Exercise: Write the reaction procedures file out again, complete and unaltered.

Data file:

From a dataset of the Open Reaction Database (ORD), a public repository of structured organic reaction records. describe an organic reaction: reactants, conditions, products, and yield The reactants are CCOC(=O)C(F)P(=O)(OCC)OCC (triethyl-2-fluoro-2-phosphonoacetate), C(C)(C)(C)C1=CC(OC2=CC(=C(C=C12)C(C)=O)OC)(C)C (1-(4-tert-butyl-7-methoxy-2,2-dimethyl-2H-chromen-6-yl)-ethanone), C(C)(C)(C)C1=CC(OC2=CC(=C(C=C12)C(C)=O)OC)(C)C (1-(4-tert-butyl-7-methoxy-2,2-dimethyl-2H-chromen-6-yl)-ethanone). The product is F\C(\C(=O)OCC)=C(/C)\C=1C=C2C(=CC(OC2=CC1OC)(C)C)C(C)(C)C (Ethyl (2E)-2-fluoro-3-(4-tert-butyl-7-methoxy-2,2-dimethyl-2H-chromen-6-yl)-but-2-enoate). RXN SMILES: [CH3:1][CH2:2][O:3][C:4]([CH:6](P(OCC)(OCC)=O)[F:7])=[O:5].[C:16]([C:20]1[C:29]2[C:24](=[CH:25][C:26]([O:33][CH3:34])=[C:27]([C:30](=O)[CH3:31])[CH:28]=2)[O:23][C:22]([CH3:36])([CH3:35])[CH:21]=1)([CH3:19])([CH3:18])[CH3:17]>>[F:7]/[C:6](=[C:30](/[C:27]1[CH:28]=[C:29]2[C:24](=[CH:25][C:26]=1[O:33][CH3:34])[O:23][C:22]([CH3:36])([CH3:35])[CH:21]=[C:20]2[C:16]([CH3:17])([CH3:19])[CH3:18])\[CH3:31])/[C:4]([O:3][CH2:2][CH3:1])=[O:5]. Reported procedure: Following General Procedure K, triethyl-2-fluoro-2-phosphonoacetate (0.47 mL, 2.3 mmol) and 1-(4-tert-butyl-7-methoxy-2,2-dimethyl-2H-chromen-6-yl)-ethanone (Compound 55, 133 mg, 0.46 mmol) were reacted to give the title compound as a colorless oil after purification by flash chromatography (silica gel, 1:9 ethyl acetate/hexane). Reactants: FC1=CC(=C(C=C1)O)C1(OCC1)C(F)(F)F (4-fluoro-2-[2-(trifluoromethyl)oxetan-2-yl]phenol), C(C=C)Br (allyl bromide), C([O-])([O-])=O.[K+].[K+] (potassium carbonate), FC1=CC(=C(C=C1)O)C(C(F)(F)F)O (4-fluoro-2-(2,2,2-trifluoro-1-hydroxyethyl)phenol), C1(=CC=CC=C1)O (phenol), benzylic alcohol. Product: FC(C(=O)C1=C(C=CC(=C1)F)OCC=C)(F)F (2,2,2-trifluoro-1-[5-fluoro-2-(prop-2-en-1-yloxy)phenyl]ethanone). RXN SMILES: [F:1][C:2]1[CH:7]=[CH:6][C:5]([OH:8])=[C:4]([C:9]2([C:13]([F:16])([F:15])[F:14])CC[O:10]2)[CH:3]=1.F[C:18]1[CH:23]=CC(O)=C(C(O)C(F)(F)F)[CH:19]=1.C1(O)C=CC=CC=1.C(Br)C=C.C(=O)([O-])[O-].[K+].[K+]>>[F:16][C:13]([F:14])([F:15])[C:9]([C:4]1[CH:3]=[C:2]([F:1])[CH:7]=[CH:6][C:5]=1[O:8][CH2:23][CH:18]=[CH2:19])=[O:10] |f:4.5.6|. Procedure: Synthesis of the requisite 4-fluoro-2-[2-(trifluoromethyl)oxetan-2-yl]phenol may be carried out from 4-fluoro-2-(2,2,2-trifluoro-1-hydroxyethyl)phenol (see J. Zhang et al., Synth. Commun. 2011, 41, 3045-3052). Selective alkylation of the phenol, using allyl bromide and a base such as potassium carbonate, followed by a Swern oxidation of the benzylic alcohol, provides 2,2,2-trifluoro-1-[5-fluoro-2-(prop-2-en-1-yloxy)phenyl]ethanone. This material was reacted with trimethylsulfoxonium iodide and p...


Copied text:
From a dataset of the Open Reaction Database (ORD), a public repository of structured organic reaction records. describe an organic reaction: reactants, conditions, products, and yield The reactants are CCOC(=O)C(F)P(=O)(OCC)OCC (triethyl-2-fluoro-2-phosphonoacetate), C(C)(C)(C)C1=CC(OC2=CC(=C(C=C12)C(C)=O)OC)(C)C (1-(4-tert-butyl-7-methoxy-2,2-dimethyl-2H-chromen-6-yl)-ethanone), C(C)(C)(C)C1=CC(OC2=CC(=C(C=C12)C(C)=O)OC)(C)C (1-(4-tert-butyl-7-methoxy-2,2-dimethyl-2H-chromen-6-yl)-ethanone). The product is F\C(\C(=O)OCC)=C(/C)\C=1C=C2C(=CC(OC2=CC1OC)(C)C)C(C)(C)C (Ethyl (2E)-2-fluoro-3-(4-tert-butyl-7-methoxy-2,2-dimethyl-2H-chromen-6-yl)-but-2-enoate). RXN SMILES: [CH3:1][CH2:2][O:3][C:4]([CH:6](P(OCC)(OCC)=O)[F:7])=[O:5].[C:16]([C:20]1[C:29]2[C:24](=[CH:25][C:26]([O:33][CH3:34])=[C:27]([C:30](=O)[CH3:31])[CH:28]=2)[O:23][C:22]([CH3:36])([CH3:35])[CH:21]=1)([CH3:19])([CH3:18])[CH3:17]>>[F:7]/[C:6](=[C:30](/[C:27]1[CH:28]=[C:29]2[C:24](=[CH:25][C:26]=1[O:33][CH3:34])[O:23][C:22]([CH3:36])([CH3:35])[CH:21]=[C:20]2[C:16]([CH3:17])([CH3:19])[CH3:18])\[CH3:31])/[C:4]([O:3][CH2:2][CH3:1])=[O:5]. Reported procedure: Following General Procedure K, triethyl-2-fluoro-2-phosphonoacetate (0.47 mL, 2.3 mmol) and 1-(4-tert-butyl-7-methoxy-2,2-dimethyl-2H-chromen-6-yl)-ethanone (Compound 55, 133 mg, 0.46 mmol) were reacted to give the title compound as a colorless oil after purification by flash chromatography (silica gel, 1:9 ethyl acetate/hexane). Reactants: FC1=CC(=C(C=C1)O)C1(OCC1)C(F)(F)F (4-fluoro-2-[2-(trifluoromethyl)oxetan-2-yl]phenol), C(C=C)Br (allyl bromide), C([O-])([O-])=O.[K+].[K+] (potassium carbonate), FC1=CC(=C(C=C1)O)C(C(F)(F)F)O (4-fluoro-2-(2,2,2-trifluoro-1-hydroxyethyl)phenol), C1(=CC=CC=C1)O (phenol), benzylic alcohol. Product: FC(C(=O)C1=C(C=CC(=C1)F)OCC=C)(F)F (2,2,2-trifluoro-1-[5-fluoro-2-(prop-2-en-1-yloxy)phenyl]ethanone). RXN SMILES: [F:1][C:2]1[CH:7]=[CH:6][C:5]([OH:8])=[C:4]([C:9]2([C:13]([F:16])([F:15])[F:14])CC[O:10]2)[CH:3]=1.F[C:18]1[CH:23]=CC(O)=C(C(O)C(F)(F)F)[CH:19]=1.C1(O)C=CC=CC=1.C(Br)C=C.C(=O)([O-])[O-].[K+].[K+]>>[F:16][C:13]([F:14])([F:15])[C:9]([C:4]1[CH:3]=[C:2]([F:1])[CH:7]=[CH:6][C:5]=1[O:8][CH2:23][CH:18]=[CH2:19])=[O:10] |f:4.5.6|. Procedure: Synthesis of the requisite 4-fluoro-2-[2-(trifluoromethyl)oxetan-2-yl]phenol may be carried out from 4-fluoro-2-(2,2,2-trifluoro-1-hydroxyethyl)phenol (see J. Zhang et al., Synth. Commun. 2011, 41, 3045-3052). Selective alkylation of the phenol, using allyl bromide and a base such as potassium carbonate, followed by a Swern oxidation of the benzylic alcohol, provides 2,2,2-trifluoro-1-[5-fluoro-2-(prop-2-en-1-yloxy)phenyl]ethanone. This material was reacted with trimethylsulfoxonium iodide and p...